Justin Goodwin

PROVO — Defense attorneys for a man charged with aggravated kidnapping and aggravated burglary say it's a "he-said, she-said" case.

"There's a total disagreement as to what transpired and that it was reported days later," said attorney Dean Zabriskie, who represents Justin Goodwin.

"It's not my intention to paint my (Goodwin) with the broad white brush. There are certainly deficiencies in all of us. He could be a better father, could be a better husband, but he's not guilty of what he's been charged of."

Goodwin is on trial in 4th District Court for aggravated kidnapping and aggravated burglary, first-degree felonies, and child abuse/neglect, a third-degree felony.

He was arrested after estranged wife Daniela Goodwin told police he held a gun to her head and threatened to kill her in front of their son.

Provo police officer Phillip Webber testified Tuesday that he responded to Daniela Goodwin's home on Christmas Day — two days after the alleged assault — and photographed injuries on her face, a broken cell phone and pepper-spray residue on a door and nightstand.

Daniela Goodwin told the officer her husband had stolen a key, broken into her home and began yelling at her, so she sprayed him in the face.

During cross-examination, Webber said he was not able to retrieve the pepper spray or clothes that had been hit by the spray. He also said he saw no signs of broken furniture or signs of forcible entry.

Zabriskie said a key issue in the case is the right to be in the home, which they believe Justin Goodwin had.

"She told me that at one point, her husband had retrieved his cell phone, called 911 and put the phone to her face," Webber said. "He wanted her to tell the dispatch that he was going to kill her and their son, but she did not say anything on the phone."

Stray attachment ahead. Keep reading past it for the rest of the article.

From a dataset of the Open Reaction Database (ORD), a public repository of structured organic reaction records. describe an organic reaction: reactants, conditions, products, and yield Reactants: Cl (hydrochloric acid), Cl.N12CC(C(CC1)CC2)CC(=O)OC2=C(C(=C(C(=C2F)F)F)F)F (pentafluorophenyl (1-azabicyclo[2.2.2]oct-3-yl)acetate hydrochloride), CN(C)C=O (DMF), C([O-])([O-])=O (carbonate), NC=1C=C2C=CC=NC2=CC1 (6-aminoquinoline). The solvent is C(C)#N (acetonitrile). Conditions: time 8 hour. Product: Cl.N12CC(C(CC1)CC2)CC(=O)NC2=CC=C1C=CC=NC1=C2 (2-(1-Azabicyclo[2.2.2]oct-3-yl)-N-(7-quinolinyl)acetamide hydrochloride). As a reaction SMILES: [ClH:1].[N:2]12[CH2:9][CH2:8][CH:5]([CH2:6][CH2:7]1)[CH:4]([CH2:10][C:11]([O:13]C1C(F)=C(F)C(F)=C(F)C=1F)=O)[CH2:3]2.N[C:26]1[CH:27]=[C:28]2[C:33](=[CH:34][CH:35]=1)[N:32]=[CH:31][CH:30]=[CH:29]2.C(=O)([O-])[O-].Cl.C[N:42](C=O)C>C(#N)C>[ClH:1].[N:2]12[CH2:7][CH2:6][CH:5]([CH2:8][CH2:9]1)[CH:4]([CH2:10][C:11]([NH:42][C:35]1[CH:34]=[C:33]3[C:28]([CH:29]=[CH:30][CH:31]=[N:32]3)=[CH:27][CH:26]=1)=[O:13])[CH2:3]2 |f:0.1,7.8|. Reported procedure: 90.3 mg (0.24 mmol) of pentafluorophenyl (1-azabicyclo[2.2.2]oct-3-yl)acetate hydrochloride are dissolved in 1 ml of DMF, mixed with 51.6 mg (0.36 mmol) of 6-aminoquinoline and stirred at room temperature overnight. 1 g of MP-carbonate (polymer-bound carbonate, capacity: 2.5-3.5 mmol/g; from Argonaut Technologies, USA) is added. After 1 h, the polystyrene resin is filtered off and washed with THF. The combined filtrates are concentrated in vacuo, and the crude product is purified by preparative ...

Prosecutor Doug Finch played the 911 call for the jury, which has a woman's voice saying she won't say anything, then dead air.

Provo 911 dispatcher Genevieve White testified she located the number and called back, but no one answered.

A few minutes later, Justin Goodwin called 911, saying he had missed a call from that number.

According to the tape, Goodwin tells White everything is OK and that they don't need a police or ambulance.

He confirms his address, then returns White's "have a good day," and they hang up.

Zabriskie asked the jury to consider why Daniela Goodwin didn't call police that night or even the next day — after Justin Goodwin left the home. Instead, she waited several days.

Daniela Goodwin took the stand briefly Tuesday before the jury retired for the day and testified that she met and married Goodwin long after purchasing her first home in Provo.

She testified that they separated in October 2006 because Justin Goodwin wouldn't give up drinking alcohol, and she sold the house.

A few months later she purchased another home and agreed to let her husband live with her again if he would give up drinking and participate in the 12-step program. He quit for several months but started again.

"What impact did that have upon your marriage?" prosecutor Doug Finch asked.

"It destroyed my marriage," she said.

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